“The novel is a compelling story and valuable insight into another country and into other people – but ultimately into ourselves”.

‘Home of my heart’
Reflecting on the “home of my heart” Etherington says she hopes she has drawn attention to the perseverance of West Papua’s people and that her readers are encouraged to listen more to others stories.

“I hope that the novel, on some scale, is about listening to those who have been marginalised on their own lands.”

However, when asked what she would like to see happen over the situation in West Papua, Etherington says it is not her place to say how the indigenous peoples of West Papua gain justice for themselves and their land.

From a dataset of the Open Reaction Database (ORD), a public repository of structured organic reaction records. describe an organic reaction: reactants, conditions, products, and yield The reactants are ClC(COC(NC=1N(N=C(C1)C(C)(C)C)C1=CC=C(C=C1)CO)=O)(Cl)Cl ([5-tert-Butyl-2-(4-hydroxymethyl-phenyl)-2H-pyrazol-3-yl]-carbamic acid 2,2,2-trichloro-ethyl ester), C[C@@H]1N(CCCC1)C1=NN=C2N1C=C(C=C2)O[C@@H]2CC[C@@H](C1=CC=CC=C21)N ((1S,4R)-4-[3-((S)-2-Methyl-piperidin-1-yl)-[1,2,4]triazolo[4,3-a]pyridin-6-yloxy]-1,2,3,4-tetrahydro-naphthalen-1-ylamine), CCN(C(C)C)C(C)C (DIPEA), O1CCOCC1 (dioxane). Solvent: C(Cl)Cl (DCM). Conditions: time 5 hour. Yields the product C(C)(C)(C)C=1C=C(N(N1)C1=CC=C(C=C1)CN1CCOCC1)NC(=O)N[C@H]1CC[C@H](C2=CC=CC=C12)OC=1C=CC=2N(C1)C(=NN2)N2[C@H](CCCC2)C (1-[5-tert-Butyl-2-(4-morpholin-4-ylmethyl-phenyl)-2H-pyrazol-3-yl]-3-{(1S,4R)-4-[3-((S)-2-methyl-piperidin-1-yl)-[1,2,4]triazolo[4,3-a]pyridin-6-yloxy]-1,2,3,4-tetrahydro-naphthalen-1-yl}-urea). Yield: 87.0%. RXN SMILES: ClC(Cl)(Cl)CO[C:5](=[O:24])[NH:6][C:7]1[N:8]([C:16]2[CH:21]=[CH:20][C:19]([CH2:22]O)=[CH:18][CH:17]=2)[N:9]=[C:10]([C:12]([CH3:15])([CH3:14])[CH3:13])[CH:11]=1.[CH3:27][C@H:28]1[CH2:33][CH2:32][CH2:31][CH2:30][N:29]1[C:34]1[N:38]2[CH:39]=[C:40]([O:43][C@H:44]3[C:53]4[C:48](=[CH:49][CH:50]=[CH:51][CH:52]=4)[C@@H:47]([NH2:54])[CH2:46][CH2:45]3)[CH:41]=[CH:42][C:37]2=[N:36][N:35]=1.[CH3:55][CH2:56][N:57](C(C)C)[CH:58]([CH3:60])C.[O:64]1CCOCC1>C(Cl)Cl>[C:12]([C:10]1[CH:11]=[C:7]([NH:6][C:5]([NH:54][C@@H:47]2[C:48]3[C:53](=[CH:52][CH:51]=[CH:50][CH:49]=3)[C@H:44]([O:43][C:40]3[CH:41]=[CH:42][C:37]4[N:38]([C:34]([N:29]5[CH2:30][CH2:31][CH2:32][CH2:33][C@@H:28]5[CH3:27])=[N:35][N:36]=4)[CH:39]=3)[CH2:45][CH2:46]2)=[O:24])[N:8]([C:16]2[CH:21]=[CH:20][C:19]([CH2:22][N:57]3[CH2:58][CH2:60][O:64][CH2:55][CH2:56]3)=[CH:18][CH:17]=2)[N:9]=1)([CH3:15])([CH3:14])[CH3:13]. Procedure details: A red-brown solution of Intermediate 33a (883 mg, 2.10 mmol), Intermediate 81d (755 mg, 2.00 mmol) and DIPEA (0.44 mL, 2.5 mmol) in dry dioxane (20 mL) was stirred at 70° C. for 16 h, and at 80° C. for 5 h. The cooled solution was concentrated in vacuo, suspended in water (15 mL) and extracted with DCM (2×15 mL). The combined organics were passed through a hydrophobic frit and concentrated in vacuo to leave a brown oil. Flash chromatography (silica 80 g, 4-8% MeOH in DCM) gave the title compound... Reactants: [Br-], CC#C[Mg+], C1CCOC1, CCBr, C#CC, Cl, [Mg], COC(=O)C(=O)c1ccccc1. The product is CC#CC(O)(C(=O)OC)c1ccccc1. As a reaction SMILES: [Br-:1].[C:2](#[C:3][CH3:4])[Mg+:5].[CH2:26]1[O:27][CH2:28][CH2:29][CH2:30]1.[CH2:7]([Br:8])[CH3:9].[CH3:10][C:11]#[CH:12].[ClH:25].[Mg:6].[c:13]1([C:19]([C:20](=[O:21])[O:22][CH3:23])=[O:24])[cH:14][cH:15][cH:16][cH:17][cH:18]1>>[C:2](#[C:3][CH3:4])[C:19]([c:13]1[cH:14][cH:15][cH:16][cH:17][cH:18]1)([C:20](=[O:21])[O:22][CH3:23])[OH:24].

“I support dignity and justice for the indigenous peoples of West Papua and their lands. How that should best come about is not my place to say.

“It is the place of indigenous Papuans to say, whether that takes the shape of full political autonomy from Indonesia or some other configuration of reconciliation and reparations.

I hope that their voices will be heard and respected.”